The history of the action-comedy weighs heavy on Game Night. Flops like R.E.D and Pineapple Express or the more recent CHiPs drag the genre down. They often suffer from leaning too heavily into poorly cut action or flatlining comedy. But there is hope and Game Night is the beacon of that hope helped in no small part by Jason Bateman’s face and a lot of common sense as to what this kind of film can and should offer.
Happy couple Max (Jason Bateman) and Annie (Rachel McAdams) host weekly game nights for their friends. Their latest game night is interrupted by the arrival of Max’s brother, Brooks (Kyle Chandler), who brings with him a whole lotta smooze, booze and arrogance. Suggesting the group change things up a bit with a murder mystery game night, Max and Annie soon find themselves up shit creek after Brooks is kidnapped for real and ransomed.
Great casts have been sacrificed on the altar of action-comedies before. The likes of Michael Pena in CHiPs or the entire cast of R.E.D are worthy examples. However, the same doesn’t happen here. Jason Bateman can do this kind of work in his sleep after his time in Arrested Development, as can supporting players Lamorne Morris (New Girl) and Sharon Horgan (Catastrophe). McAdams doesn’t get as many moments to shine but her action scenes and emotional heft allowed me to forgive the script these limitations. The true unsung hero of the cast is Jesse Plemons as a recently divorced, borderline psycho-obsessive cop. Think Casey Affleck in The Killer Inside Me only with a lot more comedic timing and a bit more empathy.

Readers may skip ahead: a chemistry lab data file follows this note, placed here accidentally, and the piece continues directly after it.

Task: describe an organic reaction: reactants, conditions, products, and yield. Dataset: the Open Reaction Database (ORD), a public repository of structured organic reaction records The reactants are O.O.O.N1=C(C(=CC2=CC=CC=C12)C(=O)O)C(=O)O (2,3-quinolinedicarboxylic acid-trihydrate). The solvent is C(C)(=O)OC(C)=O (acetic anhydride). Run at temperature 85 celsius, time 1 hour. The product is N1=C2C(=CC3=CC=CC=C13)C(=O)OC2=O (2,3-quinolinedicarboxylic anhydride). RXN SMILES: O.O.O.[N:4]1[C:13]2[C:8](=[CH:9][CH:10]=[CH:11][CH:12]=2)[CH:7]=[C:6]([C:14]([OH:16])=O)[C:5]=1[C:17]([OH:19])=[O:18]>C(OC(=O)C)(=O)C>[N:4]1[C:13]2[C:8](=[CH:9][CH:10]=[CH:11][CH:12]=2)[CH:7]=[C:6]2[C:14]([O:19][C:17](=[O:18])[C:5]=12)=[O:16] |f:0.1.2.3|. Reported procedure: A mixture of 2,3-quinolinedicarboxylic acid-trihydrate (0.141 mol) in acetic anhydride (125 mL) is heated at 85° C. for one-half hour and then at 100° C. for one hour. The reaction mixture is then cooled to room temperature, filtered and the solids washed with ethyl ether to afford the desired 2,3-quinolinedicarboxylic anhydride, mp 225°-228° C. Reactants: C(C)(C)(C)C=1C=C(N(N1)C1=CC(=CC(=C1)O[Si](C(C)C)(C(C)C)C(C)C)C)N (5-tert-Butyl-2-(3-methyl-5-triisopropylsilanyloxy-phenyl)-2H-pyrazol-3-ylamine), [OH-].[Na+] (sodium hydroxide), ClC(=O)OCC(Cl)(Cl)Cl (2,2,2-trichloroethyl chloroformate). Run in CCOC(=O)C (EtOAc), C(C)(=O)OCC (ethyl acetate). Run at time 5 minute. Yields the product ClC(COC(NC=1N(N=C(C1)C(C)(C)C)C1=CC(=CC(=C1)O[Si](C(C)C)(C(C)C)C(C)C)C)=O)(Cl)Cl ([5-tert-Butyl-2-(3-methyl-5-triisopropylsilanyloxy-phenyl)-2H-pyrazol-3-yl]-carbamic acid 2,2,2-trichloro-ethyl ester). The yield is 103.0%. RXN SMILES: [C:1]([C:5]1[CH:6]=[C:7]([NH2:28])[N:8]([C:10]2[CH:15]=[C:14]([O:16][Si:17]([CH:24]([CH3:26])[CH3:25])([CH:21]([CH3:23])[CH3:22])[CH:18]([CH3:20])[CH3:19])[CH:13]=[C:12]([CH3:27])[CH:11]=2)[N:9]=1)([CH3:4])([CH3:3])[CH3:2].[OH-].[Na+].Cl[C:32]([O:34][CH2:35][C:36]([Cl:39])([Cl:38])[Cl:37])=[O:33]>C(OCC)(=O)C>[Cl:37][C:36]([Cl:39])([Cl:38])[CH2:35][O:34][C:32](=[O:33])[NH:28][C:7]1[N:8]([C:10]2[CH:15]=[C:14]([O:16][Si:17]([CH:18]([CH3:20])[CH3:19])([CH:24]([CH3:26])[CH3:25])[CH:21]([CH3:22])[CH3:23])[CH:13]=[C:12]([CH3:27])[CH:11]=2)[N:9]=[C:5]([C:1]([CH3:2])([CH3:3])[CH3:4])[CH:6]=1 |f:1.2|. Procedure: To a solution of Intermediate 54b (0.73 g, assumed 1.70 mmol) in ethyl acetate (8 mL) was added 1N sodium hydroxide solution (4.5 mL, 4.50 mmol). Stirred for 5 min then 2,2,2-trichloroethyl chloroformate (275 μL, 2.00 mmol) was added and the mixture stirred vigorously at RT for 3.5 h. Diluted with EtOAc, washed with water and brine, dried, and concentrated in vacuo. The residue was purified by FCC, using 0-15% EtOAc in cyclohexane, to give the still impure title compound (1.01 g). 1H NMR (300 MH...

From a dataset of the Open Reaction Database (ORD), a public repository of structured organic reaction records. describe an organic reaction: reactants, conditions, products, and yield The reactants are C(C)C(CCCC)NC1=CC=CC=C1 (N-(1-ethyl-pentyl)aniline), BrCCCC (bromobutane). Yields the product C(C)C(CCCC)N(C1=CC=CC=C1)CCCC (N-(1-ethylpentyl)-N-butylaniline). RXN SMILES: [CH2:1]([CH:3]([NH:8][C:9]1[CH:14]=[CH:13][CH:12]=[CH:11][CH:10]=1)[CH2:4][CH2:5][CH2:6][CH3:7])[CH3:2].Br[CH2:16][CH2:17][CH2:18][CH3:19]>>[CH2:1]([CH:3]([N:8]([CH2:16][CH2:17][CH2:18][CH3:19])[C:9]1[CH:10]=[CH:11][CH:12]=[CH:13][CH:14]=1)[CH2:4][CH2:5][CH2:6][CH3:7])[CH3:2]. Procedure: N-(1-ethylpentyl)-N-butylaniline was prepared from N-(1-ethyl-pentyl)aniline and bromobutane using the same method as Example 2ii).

Mark Perez’s script has so many twists and turns that are played for laughs that the emotional ones pulled me up short. McAdams does the brunt of the emotional work in the film meaning that the likes of Bateman pale in comparison. The dialogue flows from the banal – “Sibling rivalries can be very intense” – to the unexpectedly hilarious: “Is your brother single, Max?” There’s a lot of unnecessary punctuation in that sentence but trust me it works on screen.
Directors John Francis Daley and Johnathan Goldstein (writers on Horrible Bosses and Spider-Man: Homecoming) make their influences clear and their pastiche clearer. It’s called Game Night for a reason and anyone who knows anything about David Fincher’s oeuvre will recognise what Daley and Goldstein are trying to do. The Game is considered one of Fincher’s hallmarks and needs to be seen to be believed. Game Night might not have as many twists as its spiritual namesake does but it makes the effort. It’s not Michael-Douglas-ends-up-in-Mexico fucked up, but Game Night starts from relatively small beginnings and quickly cranks the stakes.
Game Night isn’t just a good Jason Bateman vehicle (he also serves as executive producer). It’s also a good comedy with a decent scoop of well-directed action. Nearly every cast member gets their stand-out moment from Ryan’s (Billy Magnussen) theory about rich people fight clubs to Michelle’s (Kylie Bunbury) long ago tryst with Denzel Washington. Game Night is no game-changer, but it makes the sordid and grim archives of the action-genre section so much brighter than they were before.